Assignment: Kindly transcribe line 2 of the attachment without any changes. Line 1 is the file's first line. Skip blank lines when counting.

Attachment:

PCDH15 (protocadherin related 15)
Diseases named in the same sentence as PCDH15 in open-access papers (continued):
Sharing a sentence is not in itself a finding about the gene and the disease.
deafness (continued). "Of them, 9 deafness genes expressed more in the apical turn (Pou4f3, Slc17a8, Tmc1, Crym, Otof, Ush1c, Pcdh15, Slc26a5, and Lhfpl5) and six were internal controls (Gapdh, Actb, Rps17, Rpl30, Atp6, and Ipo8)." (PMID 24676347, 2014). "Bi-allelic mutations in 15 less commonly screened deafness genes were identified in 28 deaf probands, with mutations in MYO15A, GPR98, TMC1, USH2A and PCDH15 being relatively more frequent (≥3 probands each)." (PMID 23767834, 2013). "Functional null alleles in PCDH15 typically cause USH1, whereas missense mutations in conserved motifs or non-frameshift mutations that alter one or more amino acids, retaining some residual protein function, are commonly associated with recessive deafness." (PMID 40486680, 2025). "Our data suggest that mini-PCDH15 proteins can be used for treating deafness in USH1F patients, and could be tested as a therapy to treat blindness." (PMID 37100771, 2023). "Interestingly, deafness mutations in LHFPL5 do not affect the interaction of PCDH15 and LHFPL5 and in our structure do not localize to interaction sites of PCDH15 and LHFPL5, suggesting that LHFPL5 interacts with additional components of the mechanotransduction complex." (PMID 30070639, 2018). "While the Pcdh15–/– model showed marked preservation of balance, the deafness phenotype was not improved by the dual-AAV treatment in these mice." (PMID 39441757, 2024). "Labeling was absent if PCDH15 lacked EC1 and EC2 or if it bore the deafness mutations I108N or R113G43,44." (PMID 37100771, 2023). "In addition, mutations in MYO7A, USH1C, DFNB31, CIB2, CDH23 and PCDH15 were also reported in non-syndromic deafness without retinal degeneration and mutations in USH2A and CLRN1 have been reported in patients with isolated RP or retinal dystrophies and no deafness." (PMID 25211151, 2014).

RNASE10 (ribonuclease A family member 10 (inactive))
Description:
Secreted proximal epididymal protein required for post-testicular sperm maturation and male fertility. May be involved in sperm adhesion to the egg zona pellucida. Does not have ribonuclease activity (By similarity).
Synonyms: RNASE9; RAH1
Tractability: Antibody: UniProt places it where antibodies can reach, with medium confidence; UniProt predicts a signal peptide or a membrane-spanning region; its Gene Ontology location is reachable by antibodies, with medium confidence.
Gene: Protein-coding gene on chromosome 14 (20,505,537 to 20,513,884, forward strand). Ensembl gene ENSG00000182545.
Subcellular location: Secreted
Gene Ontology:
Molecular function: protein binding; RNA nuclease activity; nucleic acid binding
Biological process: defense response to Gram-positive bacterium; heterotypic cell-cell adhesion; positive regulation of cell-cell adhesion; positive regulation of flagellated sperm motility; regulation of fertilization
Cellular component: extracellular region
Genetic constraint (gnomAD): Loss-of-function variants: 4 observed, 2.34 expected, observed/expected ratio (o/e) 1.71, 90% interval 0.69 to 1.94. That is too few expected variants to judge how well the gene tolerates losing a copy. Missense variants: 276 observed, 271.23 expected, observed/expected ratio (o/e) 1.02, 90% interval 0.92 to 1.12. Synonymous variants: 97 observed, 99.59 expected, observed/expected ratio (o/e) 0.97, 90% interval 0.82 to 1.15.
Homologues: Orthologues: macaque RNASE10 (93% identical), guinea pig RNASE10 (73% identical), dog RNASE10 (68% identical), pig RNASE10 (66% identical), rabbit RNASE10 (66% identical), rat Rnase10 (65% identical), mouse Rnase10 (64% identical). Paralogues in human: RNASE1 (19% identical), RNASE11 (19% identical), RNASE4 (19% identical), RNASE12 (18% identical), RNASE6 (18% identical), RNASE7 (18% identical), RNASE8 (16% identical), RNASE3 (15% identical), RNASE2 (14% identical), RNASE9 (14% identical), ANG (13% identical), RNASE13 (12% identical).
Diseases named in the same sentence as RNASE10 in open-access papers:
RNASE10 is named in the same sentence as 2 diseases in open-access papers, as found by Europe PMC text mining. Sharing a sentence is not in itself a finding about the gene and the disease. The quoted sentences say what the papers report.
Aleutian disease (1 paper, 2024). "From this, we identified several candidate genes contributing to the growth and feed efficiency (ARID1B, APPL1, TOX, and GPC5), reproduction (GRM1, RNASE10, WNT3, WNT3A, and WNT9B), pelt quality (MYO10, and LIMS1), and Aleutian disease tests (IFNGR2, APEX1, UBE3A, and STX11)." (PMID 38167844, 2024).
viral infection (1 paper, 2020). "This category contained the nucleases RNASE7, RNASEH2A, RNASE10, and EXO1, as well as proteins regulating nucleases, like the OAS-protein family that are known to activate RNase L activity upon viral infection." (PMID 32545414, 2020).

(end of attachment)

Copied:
Diseases named in the same sentence as PCDH15 in open-access papers (continued):